Why Moms of Boys Need to Care About the Body Image of Girls

By Dara Chadwick

Originally posted on Psychology Today; cross-posted with permission

Today’s girls are likely the future partners of our sons.

If you’re a regular reader of this [Psychology Today] blog, you know that I write often about mothers, daughters and body image. I get many questions from moms of girls – the most common being, “How can I help my daughter feel good about herself?”

I’ve got a daughter of my own, and I face many of the same issues that my readers face. I’ve also got friends who have only sons, and many of them confide that they’re glad they don’t have to deal with the “drama” – particularly around body image – that often surrounds girls.

Ah, but they do. I daresay that mothers of sons need to be just as concerned about the body image and self-esteem of the girls in their son’s circle as the moms of those girls do.


Well, think about it. Healthy self-esteem and self-respect are the foundation for healthy relationships. Today’s girls are likely the future partners of our sons

When girls don’t feel good about who they are or the bodies they live in, they’ll sometimes act out in unhealthy ways: Drinking or using drugs to mask their pain, smoking cigarettes in an attempt to stay thin or even engaging in promiscuous behavior to prove to themselves – and the world, in their eyes – that they’re worthy of love and attention.

And they’re often not alone in this acting-out behavior: Our sons are with them.

Beyond acting-out behavior, too, is the confusion that boys sometimes feel about the way girls act. Sometimes, I’ll look over and see a look of bewilderment in my son’s eyes in response to something my daughter has said or done. I don’t like to generalize, but sometimes, boys just don’t understand the loathing that many girls feel toward their bodies. You can hear it in a song by singer Bruno Mars – one in which he sings: “I know, I know, when I compliment her she won’t believe me. And it’s sad, so sad, to think that she don’t see what I see.”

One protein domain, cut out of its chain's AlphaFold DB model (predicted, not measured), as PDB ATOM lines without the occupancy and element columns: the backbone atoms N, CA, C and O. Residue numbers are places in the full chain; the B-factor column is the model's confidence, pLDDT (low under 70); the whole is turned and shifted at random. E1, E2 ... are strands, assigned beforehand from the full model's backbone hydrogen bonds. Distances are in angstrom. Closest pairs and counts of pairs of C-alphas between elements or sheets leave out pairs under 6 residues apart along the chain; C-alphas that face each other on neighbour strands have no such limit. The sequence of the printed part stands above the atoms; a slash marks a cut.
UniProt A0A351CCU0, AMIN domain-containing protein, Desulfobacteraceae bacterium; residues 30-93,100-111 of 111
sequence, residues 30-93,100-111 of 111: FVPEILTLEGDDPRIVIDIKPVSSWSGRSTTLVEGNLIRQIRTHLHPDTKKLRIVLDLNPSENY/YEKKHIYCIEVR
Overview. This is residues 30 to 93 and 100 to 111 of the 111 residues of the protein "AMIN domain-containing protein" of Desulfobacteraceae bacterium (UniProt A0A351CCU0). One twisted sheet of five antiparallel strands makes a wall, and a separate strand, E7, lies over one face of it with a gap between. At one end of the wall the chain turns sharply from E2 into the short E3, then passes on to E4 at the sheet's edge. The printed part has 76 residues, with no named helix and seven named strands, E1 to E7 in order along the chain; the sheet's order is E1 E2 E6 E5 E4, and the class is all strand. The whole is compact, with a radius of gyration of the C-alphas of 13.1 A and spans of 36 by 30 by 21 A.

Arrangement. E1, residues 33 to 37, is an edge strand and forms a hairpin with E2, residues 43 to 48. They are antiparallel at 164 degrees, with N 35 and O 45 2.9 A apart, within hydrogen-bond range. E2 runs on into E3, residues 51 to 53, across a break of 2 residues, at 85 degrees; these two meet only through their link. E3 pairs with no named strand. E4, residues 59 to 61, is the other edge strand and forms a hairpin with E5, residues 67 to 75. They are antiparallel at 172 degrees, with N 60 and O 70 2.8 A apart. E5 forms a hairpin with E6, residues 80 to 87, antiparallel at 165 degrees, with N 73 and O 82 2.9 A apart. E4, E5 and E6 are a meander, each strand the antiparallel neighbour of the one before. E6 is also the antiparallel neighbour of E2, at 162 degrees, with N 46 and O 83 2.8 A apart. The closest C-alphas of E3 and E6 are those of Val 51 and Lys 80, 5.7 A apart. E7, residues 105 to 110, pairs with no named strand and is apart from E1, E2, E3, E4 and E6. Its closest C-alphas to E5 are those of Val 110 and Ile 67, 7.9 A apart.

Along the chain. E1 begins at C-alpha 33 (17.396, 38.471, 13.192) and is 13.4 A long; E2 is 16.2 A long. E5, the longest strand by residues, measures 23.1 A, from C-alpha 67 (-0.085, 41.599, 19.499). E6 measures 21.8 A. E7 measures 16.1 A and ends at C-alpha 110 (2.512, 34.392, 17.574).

We all have a stake in raising a generation of daughters – and sons – who feel good about who they are.

Dara Chadwick the author of You’d Be So Pretty If…:Teaching Our Daughters to Love Their Bodies—Even When We Don’t Love Our Own.

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8 thoughts on “Why Moms of Boys Need to Care About the Body Image of Girls

  1. I wish more parents cared about the body images girls are pelted with ten years ago; as an eighteen year old heterosexual male I am 100% sure that a lot of the girls around me (my possible partners or whatever) are doing stupid things because they feel insecure.

  2. I have never thought about it that way but I can see where you are coming from and I do agree; we as a society needs to take responsibility of raising young people to have self confidence and to respect themselves as well as others.

  3. I think it’s also important to add that girls’ body image is also often connected to achieving an ideal that they see gets a reaction/affirmation from boys. They hear and see guys drooling over ‘hot’ chicks; they notice what posters their brothers have up in their rooms.

    So unless we help expand boys’ definition of good looking/hot/desirable/attractive, we’re actually not going to get very far. Because even if we arm and educate girls with enlightened thinking, if their guy friends (and crushes) make the same old comments…girls’ empowerment will break down.

    So as a body image advocate and author who now has two young sons…. I know I have my work cut out for me right here at home. But it’s empowering to know I might be able to cause some change by starting with my own family.

  4. Also? FATHERS of boys need to be just as concerned for both their sons and daughters. I wish that the “movement” would be more inclusive of the importance of parents of both genders. Just a small criticism, and not just of “you.” 😉

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  6. This is so well put. Issues are not as cut-and-dry as people think. They’re often interconnected and layered. Thanks for a thoughtful and educational post.

  7. Also, our boys are just as brainwashed by the media about what a girl *should* look like that they learn to idealize the same thin, white norm. When they do this, they begin to reject as partners girls who don’t conform to that ideal, which contributes to the ongoing perpetuation of the ideal and the hatred women feel toward their bodies. It makes them complicit in the system that denigrates women. I don’t want that for my son.

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